I’ve been blogging here since 2005. I’ve enjoyed it and enjoyed the commenters who have come and gone (there are several whom I miss and hope they’re at least lurking). People have noticed that I’ve been fairly silent here since 2011. Coming back to the States was a bit of a shock and once re-acclimated, I began focusing more on my personal life and building my company. Or maybe I just find the States boring.
The company is moving forward, slowly, which is the normal speed for it. But exciting things are on the way: a new ebook, more blogging, a collaboration with a new author, reprinting Book 1. Seeing my baby growing makes me very happy. Makes for dull blogging though at some point I will do a series on self-publishing for sex workers.
Escort work is still fun but certainly not where the majority of my time and energy are directed. Mostly I’ve just been living my own life. Again, this makes for dull blogging. There are news bits and plenty of things that interest me sex work-wise but mostly…I’ve said a lot of what I want to say on relevant issues. Those poor horses are good and dead by now. Continuing to drum away is repeating myself and I hate doing that.
Continue to stick around for the random bits, a few rants, some thought pieces (my favorites). Not sure where this blog is going but it will continue to go and find its own way, as always. It still won’t ever become a sex blog or client expose. It will always be an atypical escort blog. So if that’s your thing, have patience.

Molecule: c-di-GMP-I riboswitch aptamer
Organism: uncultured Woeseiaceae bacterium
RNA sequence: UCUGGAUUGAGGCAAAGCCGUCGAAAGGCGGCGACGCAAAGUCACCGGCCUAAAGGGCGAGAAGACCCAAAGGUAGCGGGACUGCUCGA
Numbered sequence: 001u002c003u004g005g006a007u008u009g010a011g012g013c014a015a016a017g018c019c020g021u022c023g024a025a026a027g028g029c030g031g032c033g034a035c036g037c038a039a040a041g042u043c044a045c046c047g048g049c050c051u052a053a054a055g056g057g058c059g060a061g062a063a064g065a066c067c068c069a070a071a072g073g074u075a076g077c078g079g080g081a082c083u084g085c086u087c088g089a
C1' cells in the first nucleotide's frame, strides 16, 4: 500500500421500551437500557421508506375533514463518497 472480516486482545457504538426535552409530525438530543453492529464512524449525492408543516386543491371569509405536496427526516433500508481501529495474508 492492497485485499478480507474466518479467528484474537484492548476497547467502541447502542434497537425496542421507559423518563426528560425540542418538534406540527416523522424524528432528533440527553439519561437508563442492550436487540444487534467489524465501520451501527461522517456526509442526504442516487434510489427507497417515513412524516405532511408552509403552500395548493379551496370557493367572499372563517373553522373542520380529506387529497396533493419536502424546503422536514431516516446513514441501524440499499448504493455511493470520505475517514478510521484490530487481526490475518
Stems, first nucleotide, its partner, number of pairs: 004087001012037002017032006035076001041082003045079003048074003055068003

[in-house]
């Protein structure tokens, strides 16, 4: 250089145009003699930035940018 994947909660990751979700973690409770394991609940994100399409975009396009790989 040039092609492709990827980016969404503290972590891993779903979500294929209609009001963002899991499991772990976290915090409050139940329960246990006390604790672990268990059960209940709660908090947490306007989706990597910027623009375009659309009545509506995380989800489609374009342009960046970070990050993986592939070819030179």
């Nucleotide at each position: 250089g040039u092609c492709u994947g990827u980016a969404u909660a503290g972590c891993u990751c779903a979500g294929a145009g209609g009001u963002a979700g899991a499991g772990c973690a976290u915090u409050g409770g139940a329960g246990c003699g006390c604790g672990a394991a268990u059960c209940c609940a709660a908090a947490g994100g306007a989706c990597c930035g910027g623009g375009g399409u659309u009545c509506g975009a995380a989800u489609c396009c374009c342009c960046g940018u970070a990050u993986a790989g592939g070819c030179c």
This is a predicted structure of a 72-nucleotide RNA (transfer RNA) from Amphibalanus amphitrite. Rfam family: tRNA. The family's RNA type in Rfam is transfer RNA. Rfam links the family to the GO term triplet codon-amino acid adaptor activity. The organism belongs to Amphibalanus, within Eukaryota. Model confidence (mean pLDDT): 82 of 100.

I often compare the sex worker rights movement with the Civil Rights movement and gay movement. Most often, I see it closer to the Civil Rights movement.
I’e become used to conversations with people or business interactions with them — all behind the scenes. But I understand that in public they might not wish to be associated with me. It’s not a condescending remark. Not everyone is ready to stand up to prejudice or make logical arguments to refute knee-jerk morality. I understand. So if we meet in public I pretend not to know and do not burden them with social embarrassment.
Take the constant checking I have to do with publishing-related businesses. I can’t assume they’re going to want to do business with me, so before we get too far down the road I have to give background info, detailed explanations, legal disclaimers (and prove that others have worked with me before) — and this is just the introductory e-mail. In essence, I apologize for what I’m doing and for imposing on them.
My hat must be in my hand, my eyes down and I should respectfully step out of the way so they can pass. In case I make them uncomfortable, I should cross the street so they don’t have to.
Usually I get praised for checking their tolerance level before daring to engage in a business conversation with them. Before I dare to believe I’m a regular publisher like anyone else making a book about cats (or cooking or yoga or whatever has been done to death). Before I dare to act as though I have a right to choose my business partners, instead of letting them choose me and being grateful for it.